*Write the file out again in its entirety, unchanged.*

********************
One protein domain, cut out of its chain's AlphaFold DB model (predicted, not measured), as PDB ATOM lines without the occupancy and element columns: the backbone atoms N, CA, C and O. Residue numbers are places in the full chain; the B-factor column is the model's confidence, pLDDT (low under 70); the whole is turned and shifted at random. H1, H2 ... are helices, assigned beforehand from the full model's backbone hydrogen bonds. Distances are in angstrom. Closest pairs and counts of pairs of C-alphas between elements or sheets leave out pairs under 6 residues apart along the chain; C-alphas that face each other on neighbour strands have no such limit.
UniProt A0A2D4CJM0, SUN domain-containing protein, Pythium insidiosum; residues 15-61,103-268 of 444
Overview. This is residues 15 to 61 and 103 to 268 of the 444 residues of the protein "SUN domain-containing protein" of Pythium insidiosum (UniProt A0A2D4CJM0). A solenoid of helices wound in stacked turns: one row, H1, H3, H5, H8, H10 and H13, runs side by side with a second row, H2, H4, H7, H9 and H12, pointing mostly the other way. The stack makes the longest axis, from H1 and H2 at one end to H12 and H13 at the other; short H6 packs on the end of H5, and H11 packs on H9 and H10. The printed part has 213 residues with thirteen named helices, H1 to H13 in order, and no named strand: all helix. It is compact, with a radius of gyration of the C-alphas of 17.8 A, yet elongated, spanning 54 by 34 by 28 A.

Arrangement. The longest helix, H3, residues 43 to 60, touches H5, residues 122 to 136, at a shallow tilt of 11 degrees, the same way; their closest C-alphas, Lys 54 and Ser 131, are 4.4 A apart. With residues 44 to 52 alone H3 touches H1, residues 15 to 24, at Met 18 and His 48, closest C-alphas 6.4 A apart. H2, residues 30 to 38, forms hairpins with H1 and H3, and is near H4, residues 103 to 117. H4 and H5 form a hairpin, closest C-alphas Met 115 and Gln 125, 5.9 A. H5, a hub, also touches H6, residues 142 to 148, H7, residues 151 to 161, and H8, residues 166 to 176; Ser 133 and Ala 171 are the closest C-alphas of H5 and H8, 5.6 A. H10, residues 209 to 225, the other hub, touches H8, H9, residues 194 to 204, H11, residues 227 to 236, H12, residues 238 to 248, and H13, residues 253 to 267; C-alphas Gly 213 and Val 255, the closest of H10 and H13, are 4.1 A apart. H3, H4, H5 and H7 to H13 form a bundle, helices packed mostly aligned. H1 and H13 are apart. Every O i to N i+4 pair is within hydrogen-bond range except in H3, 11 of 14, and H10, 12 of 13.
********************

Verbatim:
One protein domain, cut out of its chain's AlphaFold DB model (predicted, not measured), as PDB ATOM lines without the occupancy and element columns: the backbone atoms N, CA, C and O. Residue numbers are places in the full chain; the B-factor column is the model's confidence, pLDDT (low under 70); the whole is turned and shifted at random. H1, H2 ... are helices, assigned beforehand from the full model's backbone hydrogen bonds. Distances are in angstrom. Closest pairs and counts of pairs of C-alphas between elements or sheets leave out pairs under 6 residues apart along the chain; C-alphas that face each other on neighbour strands have no such limit.
UniProt A0A2D4CJM0, SUN domain-containing protein, Pythium insidiosum; residues 15-61,103-268 of 444
Overview. This is residues 15 to 61 and 103 to 268 of the 444 residues of the protein "SUN domain-containing protein" of Pythium insidiosum (UniProt A0A2D4CJM0). A solenoid of helices wound in stacked turns: one row, H1, H3, H5, H8, H10 and H13, runs side by side with a second row, H2, H4, H7, H9 and H12, pointing mostly the other way. The stack makes the longest axis, from H1 and H2 at one end to H12 and H13 at the other; short H6 packs on the end of H5, and H11 packs on H9 and H10. The printed part has 213 residues with thirteen named helices, H1 to H13 in order, and no named strand: all helix. It is compact, with a radius of gyration of the C-alphas of 17.8 A, yet elongated, spanning 54 by 34 by 28 A.

Arrangement. The longest helix, H3, residues 43 to 60, touches H5, residues 122 to 136, at a shallow tilt of 11 degrees, the same way; their closest C-alphas, Lys 54 and Ser 131, are 4.4 A apart. With residues 44 to 52 alone H3 touches H1, residues 15 to 24, at Met 18 and His 48, closest C-alphas 6.4 A apart. H2, residues 30 to 38, forms hairpins with H1 and H3, and is near H4, residues 103 to 117. H4 and H5 form a hairpin, closest C-alphas Met 115 and Gln 125, 5.9 A. H5, a hub, also touches H6, residues 142 to 148, H7, residues 151 to 161, and H8, residues 166 to 176; Ser 133 and Ala 171 are the closest C-alphas of H5 and H8, 5.6 A. H10, residues 209 to 225, the other hub, touches H8, H9, residues 194 to 204, H11, residues 227 to 236, H12, residues 238 to 248, and H13, residues 253 to 267; C-alphas Gly 213 and Val 255, the closest of H10 and H13, are 4.1 A apart. H3, H4, H5 and H7 to H13 form a bundle, helices packed mostly aligned. H1 and H13 are apart. Every O i to N i+4 pair is within hydrogen-bond range except in H3, 11 of 14, and H10, 12 of 13.